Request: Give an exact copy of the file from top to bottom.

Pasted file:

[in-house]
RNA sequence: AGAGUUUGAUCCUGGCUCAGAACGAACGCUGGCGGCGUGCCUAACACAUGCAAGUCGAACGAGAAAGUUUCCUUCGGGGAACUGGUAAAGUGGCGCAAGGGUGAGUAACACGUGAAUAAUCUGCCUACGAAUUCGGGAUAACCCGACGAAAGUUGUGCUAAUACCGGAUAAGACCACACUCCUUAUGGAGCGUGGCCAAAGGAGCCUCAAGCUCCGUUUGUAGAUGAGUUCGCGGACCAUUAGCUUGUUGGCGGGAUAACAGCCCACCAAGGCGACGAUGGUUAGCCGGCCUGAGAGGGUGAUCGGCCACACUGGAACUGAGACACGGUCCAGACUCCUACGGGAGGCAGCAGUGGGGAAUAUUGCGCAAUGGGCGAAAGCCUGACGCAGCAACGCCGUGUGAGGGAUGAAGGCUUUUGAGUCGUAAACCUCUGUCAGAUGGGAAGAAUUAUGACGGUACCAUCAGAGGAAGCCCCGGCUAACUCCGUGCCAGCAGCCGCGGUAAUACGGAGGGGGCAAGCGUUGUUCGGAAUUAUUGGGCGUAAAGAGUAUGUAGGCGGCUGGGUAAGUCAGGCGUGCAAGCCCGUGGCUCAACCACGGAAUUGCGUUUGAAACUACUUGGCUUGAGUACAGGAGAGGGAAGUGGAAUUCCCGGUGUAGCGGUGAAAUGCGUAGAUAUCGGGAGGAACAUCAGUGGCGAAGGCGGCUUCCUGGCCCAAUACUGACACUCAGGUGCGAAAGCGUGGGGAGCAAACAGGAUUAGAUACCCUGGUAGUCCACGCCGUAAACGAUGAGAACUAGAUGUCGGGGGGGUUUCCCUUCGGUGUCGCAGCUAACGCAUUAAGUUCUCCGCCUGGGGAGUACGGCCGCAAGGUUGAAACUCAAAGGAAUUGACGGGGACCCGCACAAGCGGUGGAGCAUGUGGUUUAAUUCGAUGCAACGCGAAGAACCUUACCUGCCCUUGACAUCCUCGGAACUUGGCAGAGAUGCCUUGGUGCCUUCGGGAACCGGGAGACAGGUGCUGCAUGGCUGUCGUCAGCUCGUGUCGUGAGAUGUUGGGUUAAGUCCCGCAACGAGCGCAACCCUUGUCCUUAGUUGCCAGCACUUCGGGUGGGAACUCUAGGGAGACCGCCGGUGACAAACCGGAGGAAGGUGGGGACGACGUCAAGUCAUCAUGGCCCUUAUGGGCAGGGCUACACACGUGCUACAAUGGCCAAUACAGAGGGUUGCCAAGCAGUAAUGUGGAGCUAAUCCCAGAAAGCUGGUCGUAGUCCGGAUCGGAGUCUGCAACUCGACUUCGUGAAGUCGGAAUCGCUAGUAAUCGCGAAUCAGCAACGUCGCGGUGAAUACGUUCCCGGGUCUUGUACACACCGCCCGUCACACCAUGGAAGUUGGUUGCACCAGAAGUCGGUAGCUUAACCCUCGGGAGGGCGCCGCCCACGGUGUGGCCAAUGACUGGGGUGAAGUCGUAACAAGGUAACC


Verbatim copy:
[in-house]
RNA sequence: AGAGUUUGAUCCUGGCUCAGAACGAACGCUGGCGGCGUGCCUAACACAUGCAAGUCGAACGAGAAAGUUUCCUUCGGGGAACUGGUAAAGUGGCGCAAGGGUGAGUAACACGUGAAUAAUCUGCCUACGAAUUCGGGAUAACCCGACGAAAGUUGUGCUAAUACCGGAUAAGACCACACUCCUUAUGGAGCGUGGCCAAAGGAGCCUCAAGCUCCGUUUGUAGAUGAGUUCGCGGACCAUUAGCUUGUUGGCGGGAUAACAGCCCACCAAGGCGACGAUGGUUAGCCGGCCUGAGAGGGUGAUCGGCCACACUGGAACUGAGACACGGUCCAGACUCCUACGGGAGGCAGCAGUGGGGAAUAUUGCGCAAUGGGCGAAAGCCUGACGCAGCAACGCCGUGUGAGGGAUGAAGGCUUUUGAGUCGUAAACCUCUGUCAGAUGGGAAGAAUUAUGACGGUACCAUCAGAGGAAGCCCCGGCUAACUCCGUGCCAGCAGCCGCGGUAAUACGGAGGGGGCAAGCGUUGUUCGGAAUUAUUGGGCGUAAAGAGUAUGUAGGCGGCUGGGUAAGUCAGGCGUGCAAGCCCGUGGCUCAACCACGGAAUUGCGUUUGAAACUACUUGGCUUGAGUACAGGAGAGGGAAGUGGAAUUCCCGGUGUAGCGGUGAAAUGCGUAGAUAUCGGGAGGAACAUCAGUGGCGAAGGCGGCUUCCUGGCCCAAUACUGACACUCAGGUGCGAAAGCGUGGGGAGCAAACAGGAUUAGAUACCCUGGUAGUCCACGCCGUAAACGAUGAGAACUAGAUGUCGGGGGGGUUUCCCUUCGGUGUCGCAGCUAACGCAUUAAGUUCUCCGCCUGGGGAGUACGGCCGCAAGGUUGAAACUCAAAGGAAUUGACGGGGACCCGCACAAGCGGUGGAGCAUGUGGUUUAAUUCGAUGCAACGCGAAGAACCUUACCUGCCCUUGACAUCCUCGGAACUUGGCAGAGAUGCCUUGGUGCCUUCGGGAACCGGGAGACAGGUGCUGCAUGGCUGUCGUCAGCUCGUGUCGUGAGAUGUUGGGUUAAGUCCCGCAACGAGCGCAACCCUUGUCCUUAGUUGCCAGCACUUCGGGUGGGAACUCUAGGGAGACCGCCGGUGACAAACCGGAGGAAGGUGGGGACGACGUCAAGUCAUCAUGGCCCUUAUGGGCAGGGCUACACACGUGCUACAAUGGCCAAUACAGAGGGUUGCCAAGCAGUAAUGUGGAGCUAAUCCCAGAAAGCUGGUCGUAGUCCGGAUCGGAGUCUGCAACUCGACUUCGUGAAGUCGGAAUCGCUAGUAAUCGCGAAUCAGCAACGUCGCGGUGAAUACGUUCCCGGGUCUUGUACACACCGCCCGUCACACCAUGGAAGUUGGUUGCACCAGAAGUCGGUAGCUUAACCCUCGGGAGGGCGCCGCCCACGGUGUGGCCAAUGACUGGGGUGAAGUCGUAACAAGGUAACC